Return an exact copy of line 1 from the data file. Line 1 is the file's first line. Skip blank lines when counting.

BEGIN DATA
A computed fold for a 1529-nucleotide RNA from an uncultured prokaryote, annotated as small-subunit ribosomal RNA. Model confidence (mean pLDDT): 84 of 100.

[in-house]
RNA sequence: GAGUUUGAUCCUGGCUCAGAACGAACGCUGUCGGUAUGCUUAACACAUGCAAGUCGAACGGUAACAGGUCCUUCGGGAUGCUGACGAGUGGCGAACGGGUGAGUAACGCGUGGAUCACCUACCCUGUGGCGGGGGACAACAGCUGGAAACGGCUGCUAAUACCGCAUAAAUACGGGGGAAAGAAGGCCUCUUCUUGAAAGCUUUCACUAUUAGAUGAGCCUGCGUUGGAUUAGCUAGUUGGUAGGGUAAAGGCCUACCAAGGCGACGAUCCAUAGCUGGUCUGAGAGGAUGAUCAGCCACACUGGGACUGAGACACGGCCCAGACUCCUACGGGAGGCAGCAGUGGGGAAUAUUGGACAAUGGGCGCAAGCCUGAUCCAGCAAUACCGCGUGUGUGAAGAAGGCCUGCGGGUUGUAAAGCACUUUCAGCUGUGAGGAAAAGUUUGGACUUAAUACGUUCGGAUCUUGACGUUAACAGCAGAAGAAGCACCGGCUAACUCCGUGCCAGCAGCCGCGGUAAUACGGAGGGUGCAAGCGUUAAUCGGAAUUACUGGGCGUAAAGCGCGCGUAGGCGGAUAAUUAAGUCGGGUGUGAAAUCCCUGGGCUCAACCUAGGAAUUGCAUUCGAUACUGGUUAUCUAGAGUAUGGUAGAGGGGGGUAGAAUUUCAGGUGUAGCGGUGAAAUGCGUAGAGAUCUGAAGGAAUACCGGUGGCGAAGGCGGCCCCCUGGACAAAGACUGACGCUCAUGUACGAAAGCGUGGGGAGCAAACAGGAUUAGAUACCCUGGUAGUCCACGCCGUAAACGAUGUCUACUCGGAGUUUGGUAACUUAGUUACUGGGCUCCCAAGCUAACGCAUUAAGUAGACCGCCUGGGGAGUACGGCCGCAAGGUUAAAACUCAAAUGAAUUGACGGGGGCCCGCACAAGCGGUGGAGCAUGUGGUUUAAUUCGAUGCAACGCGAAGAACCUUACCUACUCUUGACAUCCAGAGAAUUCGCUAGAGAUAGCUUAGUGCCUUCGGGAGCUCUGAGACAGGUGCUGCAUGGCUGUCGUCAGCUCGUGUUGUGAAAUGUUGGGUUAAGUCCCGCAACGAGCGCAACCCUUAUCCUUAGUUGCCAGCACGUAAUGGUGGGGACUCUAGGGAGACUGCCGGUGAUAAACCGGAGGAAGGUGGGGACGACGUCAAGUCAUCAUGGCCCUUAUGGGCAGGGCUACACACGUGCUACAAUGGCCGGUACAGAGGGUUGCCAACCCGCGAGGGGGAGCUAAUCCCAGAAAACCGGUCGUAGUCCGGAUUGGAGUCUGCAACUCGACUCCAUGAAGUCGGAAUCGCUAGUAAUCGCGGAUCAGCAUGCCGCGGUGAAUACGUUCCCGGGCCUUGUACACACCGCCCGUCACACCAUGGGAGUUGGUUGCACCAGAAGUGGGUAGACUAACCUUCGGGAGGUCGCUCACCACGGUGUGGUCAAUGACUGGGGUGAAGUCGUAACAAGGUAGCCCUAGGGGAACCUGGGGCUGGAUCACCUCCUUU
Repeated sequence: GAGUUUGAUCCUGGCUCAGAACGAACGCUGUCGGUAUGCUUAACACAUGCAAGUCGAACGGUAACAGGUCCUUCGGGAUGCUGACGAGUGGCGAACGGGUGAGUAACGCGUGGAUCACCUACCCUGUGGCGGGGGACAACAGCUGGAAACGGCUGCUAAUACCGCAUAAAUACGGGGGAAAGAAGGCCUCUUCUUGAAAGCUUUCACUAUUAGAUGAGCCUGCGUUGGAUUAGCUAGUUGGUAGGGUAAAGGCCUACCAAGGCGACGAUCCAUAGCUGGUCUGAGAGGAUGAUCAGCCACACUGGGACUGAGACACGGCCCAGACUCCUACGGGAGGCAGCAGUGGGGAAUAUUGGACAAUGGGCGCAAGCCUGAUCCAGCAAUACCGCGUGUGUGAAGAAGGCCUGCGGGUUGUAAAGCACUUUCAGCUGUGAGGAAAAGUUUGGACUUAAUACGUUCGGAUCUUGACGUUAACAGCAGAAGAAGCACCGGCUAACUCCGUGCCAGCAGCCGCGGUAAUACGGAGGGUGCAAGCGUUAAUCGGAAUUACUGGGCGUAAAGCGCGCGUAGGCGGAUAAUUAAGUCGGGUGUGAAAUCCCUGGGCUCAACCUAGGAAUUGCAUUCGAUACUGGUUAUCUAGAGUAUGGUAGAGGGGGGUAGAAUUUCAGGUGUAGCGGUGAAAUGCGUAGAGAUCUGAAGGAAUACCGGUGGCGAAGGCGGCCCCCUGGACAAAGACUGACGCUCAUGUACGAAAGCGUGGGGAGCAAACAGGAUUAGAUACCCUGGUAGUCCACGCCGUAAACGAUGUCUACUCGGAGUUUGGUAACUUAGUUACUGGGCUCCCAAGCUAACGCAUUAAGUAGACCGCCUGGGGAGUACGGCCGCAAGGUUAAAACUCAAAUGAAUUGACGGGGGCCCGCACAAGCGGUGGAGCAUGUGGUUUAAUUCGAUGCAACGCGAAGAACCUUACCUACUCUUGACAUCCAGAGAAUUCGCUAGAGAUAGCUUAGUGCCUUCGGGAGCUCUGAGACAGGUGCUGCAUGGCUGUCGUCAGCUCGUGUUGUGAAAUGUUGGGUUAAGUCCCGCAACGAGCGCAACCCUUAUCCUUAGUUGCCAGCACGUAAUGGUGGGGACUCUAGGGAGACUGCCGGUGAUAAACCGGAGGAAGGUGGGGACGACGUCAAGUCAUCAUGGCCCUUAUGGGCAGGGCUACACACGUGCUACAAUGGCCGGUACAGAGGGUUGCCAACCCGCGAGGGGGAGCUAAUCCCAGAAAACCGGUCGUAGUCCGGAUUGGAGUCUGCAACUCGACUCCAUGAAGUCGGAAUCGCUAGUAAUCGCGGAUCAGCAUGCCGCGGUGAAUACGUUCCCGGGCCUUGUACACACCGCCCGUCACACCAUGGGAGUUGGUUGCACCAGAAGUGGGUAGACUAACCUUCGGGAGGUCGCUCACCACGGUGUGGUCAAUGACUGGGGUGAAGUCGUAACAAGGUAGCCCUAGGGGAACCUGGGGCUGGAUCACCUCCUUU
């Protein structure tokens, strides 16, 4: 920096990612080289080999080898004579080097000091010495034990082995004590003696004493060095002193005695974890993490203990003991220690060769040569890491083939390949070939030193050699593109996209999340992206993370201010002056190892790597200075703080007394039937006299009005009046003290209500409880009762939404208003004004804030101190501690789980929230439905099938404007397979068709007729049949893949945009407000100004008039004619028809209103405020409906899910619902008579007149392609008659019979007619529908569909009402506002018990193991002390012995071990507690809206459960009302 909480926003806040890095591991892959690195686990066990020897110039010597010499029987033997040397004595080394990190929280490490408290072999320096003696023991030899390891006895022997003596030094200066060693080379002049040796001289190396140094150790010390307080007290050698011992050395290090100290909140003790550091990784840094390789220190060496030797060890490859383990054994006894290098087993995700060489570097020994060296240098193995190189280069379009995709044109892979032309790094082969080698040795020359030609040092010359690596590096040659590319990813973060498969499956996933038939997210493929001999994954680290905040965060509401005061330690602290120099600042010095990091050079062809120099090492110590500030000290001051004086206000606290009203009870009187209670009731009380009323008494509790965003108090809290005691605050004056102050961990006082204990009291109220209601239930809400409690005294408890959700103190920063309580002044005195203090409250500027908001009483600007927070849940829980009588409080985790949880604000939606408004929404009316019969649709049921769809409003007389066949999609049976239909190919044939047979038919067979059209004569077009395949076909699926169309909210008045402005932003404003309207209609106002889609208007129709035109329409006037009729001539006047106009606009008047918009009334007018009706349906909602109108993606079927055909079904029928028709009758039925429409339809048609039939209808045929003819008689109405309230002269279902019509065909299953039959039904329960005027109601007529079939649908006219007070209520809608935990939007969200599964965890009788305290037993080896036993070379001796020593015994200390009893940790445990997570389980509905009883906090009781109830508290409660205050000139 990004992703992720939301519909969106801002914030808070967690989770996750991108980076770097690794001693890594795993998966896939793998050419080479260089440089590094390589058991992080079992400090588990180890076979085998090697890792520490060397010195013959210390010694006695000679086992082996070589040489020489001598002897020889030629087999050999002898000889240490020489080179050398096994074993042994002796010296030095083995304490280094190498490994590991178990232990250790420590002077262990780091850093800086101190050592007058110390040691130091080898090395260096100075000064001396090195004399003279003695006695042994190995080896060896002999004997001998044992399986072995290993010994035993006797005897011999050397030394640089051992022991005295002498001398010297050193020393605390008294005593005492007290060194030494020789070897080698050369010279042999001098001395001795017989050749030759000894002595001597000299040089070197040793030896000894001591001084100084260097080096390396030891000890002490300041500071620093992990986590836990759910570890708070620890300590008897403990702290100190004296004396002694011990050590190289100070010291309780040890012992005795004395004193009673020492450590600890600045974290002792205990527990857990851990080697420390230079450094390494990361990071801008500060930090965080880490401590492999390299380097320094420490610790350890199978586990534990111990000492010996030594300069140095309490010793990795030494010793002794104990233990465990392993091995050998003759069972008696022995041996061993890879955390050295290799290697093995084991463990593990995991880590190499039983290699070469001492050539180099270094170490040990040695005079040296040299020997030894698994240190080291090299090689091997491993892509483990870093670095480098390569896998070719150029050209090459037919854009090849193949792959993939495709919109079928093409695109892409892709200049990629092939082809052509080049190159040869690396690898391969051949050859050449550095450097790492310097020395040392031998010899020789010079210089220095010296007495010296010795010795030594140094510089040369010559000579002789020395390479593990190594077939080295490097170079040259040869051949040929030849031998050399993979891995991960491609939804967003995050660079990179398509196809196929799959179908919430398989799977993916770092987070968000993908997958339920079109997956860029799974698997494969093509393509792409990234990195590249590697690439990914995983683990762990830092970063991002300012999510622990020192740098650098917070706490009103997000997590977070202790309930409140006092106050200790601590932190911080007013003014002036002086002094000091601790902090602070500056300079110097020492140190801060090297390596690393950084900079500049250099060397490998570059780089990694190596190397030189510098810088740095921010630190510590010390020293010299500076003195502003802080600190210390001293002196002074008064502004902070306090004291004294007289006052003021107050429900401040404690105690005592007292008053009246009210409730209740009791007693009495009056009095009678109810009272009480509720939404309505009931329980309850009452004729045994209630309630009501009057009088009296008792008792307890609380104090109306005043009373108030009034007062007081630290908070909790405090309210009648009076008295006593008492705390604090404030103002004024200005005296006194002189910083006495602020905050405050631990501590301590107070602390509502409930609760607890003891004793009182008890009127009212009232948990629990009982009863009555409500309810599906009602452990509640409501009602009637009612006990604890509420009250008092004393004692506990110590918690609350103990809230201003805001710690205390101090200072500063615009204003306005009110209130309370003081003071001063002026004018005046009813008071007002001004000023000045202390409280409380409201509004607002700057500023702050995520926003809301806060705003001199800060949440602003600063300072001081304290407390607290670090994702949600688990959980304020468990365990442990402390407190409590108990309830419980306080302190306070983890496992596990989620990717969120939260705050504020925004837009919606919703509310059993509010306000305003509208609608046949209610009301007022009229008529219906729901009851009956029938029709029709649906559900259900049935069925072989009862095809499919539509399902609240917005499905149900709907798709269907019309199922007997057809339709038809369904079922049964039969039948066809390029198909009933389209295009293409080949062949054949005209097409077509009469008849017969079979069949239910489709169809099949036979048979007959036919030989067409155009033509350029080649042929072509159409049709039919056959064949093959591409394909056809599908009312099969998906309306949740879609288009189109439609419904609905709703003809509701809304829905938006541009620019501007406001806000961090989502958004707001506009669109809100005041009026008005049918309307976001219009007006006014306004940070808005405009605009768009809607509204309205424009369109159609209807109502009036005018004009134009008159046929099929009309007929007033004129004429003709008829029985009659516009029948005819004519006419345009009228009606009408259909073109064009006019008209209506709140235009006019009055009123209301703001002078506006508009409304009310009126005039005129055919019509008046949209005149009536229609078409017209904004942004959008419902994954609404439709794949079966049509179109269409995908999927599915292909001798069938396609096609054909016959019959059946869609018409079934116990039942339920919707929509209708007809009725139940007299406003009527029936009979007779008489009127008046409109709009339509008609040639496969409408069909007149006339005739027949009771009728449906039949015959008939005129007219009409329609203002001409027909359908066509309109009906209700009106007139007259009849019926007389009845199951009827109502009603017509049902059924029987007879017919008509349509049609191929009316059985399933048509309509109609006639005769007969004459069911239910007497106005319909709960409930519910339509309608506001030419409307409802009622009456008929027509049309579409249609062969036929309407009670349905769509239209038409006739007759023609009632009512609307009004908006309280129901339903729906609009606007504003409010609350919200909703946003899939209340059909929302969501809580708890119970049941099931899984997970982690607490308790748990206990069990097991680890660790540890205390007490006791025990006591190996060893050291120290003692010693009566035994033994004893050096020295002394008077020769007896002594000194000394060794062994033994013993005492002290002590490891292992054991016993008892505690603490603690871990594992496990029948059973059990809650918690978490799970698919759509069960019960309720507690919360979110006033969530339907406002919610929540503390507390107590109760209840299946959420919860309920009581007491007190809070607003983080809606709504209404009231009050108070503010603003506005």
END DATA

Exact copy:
A computed fold for a 1529-nucleotide RNA from an uncultured prokaryote, annotated as small-subunit ribosomal RNA. Model confidence (mean pLDDT): 84 of 100.